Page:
The now annual Indiana Pacers first round sweep has seen itself to completion, losing Game 4 to the Miami Heat 99-87. That’s now five straight first round exits, with three sweeps in that time frame. As was the trend throughout the series, Indiana was never really able to seize control of any one game, making the outcome of Game 4 less of a surprise than what felt like an inevitability.
The Pacers had an opportunity to seize control in Game 4 though, using a pair of threes to strike first, jumping ahead 8-3. When T.J. Warren failed to convert on a jumper off of a turnover, that allowed Duncan Robinson to respond with a three, immediately turning the game and kickstarting a 9-0 Heat run. That five point swing would keep the Pacers from ever leading by more than five, taking away their best shot at taking the game for themselves even though they did manage to hold onto a 22-21 lead heading into the second quarter.
After going back and forth for the first four minutes, the Heat countered with Kendrick Nunn, getting his first minutes of the entire series. He stepped in, dished two assists and hit a three on an 8-0 Miami run that quickly put them ahead by eight. With the offense of the Pacers struggling, that lead might as well have been 30 as no matter the successes or failures of the Pacers, they couldn’t get it any closer than four the remainder of the game.
That’s not to say Indiana didn’t have chances. Down six late in the third, Warren was able to draw a three shot foul on Tyler Herro, but a quick coach’s challenge favored the Heat when it was ruled Warren kicked his leg out, resulting in an offensive foul. Goran Dragic followed his own miss with a layup to end the quarter, pushing the lead to eight.
In the fourth, Dragic would score with ease, responding to every single Indiana basket by inching the lead back to seven and up to nine after the Pacers miraculously cut it to five. Warren would finally get his foul late in the fourth, completing the second four-point play of the quarter for the Pacers, bringing them to within six at 91-85.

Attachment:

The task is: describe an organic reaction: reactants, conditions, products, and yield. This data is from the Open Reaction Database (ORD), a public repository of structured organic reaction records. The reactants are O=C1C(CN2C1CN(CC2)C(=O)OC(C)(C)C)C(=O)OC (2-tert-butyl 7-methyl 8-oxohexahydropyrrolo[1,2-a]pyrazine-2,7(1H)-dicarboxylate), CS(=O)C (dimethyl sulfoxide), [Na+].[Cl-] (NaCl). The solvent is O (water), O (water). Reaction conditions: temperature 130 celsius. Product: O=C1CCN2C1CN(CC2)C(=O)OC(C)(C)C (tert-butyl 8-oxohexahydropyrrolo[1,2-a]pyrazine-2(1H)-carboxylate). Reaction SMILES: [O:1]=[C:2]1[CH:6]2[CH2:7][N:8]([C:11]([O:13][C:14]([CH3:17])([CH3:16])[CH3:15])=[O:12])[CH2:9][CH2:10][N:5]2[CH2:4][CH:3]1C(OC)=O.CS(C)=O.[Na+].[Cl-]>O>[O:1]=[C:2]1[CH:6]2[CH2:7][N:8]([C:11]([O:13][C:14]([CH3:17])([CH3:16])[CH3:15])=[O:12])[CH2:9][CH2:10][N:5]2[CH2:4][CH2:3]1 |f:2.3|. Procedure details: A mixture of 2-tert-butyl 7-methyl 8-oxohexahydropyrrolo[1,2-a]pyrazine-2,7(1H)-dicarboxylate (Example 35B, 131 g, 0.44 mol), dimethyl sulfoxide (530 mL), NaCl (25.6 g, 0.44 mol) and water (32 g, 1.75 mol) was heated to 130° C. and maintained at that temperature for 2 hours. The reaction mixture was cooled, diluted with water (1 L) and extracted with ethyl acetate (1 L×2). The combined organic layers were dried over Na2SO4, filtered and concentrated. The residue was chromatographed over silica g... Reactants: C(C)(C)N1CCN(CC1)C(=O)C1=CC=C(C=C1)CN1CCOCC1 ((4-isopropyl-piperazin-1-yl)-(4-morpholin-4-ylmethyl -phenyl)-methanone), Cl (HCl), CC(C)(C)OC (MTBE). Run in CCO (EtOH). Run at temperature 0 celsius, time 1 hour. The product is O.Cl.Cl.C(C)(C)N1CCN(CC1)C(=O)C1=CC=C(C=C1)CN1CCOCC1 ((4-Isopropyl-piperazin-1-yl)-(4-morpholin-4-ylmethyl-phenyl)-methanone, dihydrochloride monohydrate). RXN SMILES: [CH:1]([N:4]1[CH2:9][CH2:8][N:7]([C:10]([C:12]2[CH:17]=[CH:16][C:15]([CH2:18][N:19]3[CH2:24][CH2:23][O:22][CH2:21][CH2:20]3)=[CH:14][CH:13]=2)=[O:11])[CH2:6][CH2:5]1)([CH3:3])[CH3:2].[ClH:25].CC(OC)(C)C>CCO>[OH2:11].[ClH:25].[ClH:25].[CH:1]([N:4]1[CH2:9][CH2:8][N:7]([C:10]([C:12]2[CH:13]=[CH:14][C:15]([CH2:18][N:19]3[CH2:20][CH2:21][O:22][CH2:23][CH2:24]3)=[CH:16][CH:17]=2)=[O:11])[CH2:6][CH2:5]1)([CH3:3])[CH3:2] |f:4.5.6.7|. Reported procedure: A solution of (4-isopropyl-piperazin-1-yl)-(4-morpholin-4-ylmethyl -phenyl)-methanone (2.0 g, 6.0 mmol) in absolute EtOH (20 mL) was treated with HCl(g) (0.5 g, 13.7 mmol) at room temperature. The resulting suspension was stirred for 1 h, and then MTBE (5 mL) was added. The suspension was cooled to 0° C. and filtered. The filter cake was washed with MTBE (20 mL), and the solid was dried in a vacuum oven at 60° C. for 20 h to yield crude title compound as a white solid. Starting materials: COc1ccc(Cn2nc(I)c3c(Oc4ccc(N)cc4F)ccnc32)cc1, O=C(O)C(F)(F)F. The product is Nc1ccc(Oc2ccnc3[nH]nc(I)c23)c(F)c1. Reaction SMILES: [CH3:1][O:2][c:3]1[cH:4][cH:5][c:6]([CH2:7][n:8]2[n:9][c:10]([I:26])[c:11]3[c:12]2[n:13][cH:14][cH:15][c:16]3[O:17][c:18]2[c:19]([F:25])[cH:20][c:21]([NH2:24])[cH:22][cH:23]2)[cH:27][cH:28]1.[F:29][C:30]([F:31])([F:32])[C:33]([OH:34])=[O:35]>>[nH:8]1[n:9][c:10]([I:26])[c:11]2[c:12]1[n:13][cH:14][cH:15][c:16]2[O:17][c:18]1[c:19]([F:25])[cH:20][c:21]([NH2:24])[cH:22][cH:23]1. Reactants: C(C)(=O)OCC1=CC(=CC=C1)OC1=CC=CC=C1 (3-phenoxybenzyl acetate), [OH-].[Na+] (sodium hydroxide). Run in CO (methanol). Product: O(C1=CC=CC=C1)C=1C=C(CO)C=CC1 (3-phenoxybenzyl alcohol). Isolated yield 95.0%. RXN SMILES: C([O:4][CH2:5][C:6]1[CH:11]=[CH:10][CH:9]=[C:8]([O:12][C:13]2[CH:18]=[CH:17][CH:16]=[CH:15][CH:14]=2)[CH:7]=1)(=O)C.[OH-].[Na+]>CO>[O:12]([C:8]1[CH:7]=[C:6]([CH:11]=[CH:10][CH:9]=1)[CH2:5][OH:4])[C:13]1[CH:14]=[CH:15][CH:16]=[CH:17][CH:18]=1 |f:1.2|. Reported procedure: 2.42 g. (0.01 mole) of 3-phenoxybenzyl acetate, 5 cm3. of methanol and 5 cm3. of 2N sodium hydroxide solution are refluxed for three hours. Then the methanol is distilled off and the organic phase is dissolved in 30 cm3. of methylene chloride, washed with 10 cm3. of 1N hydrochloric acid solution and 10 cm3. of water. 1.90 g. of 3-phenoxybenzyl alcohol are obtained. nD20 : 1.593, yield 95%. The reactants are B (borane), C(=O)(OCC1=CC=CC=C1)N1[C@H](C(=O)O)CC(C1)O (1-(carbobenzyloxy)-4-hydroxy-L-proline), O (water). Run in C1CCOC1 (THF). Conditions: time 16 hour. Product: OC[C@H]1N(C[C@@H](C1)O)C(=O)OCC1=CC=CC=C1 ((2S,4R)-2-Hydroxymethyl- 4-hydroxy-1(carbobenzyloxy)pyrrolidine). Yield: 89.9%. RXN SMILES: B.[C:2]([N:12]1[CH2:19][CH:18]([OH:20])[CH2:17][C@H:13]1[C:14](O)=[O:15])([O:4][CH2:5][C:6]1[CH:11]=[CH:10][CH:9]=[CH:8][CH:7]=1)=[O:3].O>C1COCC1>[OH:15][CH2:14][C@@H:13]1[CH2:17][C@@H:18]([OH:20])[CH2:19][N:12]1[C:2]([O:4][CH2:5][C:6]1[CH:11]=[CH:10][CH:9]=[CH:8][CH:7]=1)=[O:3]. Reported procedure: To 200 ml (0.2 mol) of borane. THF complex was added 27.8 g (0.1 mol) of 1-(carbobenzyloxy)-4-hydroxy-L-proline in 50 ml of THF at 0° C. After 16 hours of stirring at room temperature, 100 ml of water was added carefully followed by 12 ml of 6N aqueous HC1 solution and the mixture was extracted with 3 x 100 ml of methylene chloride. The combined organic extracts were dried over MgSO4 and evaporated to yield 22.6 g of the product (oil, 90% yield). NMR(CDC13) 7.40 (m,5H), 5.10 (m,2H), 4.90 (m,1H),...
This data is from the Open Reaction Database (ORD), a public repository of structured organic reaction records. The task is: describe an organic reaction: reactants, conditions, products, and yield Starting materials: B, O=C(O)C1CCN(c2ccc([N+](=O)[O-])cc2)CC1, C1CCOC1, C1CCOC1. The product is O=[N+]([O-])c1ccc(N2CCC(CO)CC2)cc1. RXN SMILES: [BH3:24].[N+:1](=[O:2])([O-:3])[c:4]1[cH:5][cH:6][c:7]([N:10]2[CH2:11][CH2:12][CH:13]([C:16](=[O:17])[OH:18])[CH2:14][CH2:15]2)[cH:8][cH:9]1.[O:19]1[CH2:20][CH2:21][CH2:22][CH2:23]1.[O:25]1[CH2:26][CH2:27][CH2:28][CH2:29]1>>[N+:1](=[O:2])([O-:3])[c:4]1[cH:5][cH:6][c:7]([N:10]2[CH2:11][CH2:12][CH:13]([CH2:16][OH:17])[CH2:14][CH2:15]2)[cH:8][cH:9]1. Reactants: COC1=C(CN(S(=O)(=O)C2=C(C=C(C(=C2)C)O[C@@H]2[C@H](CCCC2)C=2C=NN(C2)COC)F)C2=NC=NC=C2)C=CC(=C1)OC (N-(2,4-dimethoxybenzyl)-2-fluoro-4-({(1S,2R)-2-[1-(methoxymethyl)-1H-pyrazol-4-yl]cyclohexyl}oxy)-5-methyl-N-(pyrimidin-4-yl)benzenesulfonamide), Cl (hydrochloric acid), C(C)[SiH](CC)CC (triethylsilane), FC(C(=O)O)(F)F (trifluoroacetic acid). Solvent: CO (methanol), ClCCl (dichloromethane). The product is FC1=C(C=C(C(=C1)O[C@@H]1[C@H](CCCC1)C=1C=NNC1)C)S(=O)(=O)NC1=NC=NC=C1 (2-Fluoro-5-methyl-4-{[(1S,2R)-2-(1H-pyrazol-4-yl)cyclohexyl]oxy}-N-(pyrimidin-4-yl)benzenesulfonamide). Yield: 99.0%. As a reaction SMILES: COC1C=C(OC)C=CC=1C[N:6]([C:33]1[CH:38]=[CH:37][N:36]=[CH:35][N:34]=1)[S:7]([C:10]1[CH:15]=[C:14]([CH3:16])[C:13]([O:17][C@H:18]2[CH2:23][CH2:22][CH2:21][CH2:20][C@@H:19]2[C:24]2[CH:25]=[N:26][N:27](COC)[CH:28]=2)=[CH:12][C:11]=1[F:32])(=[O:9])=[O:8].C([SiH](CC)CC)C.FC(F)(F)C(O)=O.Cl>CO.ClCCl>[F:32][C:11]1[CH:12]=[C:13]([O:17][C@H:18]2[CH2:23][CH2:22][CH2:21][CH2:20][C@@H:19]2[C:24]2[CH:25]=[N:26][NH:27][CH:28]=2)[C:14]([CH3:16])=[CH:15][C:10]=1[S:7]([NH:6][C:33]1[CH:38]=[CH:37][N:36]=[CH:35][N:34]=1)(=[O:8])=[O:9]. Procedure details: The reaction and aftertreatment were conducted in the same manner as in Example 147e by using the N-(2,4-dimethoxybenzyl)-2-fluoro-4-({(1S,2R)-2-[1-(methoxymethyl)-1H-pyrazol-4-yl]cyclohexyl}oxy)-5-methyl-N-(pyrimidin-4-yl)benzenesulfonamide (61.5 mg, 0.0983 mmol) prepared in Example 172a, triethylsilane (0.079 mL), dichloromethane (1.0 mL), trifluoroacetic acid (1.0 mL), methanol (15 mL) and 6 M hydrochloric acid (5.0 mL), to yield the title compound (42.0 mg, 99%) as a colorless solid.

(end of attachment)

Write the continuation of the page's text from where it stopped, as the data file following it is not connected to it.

The Pacers finally forced a miss on the other end, but Jimmy Butler, hampered all night with a shoulder injury, followed with a big offensive rebound to retain possession for the Heat. Another miss by Bam Adebayo led to another rebound by Herro. Dragic would miss his shot, but the Pacers would lose track of the ball completely, allowing Herro to again find a rebound, going in for a soul-crushing layup on a 52 second possession.
Dragic would continue to respond to the Pacers late, scoring 13 of his 23 in the fourth quarter to close out the win, and the series, in favor of the Heat as Indiana’s offense sputtered to just 87 points, their fourth worst outing of the season.
A large reason for the low point total was the complete lack of impact from the second unit (in addition to starter Justin Holiday). The bench scored only three points in the game, getting blown out 41-3. The ineffectiveness limited their time on the court, resulting in just 37 logged minutes combined, fewer than any single starter. Even as a starter himself, Holiday was shockingly out of it, providing nothing in the way of his usual spark. He finished with three points on 1-5 shooting.
Indiana did find success in terms of their main adjustments however. They were able to successfully limit Miami from the free throw line and from three point range. The Heat were just 8-30 from deep and 11-14 from the line, giving the Pacers an edge from deep, hitting 14-37.
The side effect of Indiana limiting the three point shot was that it allowed the Heat to increase their success inside. This led to a massive rebounding advantage for the Heat, a 60-34 advantage to be exact, including 17 on the offensive end. Adebayo led the way for the Heat with 19, with Kelly Olynyk pulling in eight himself.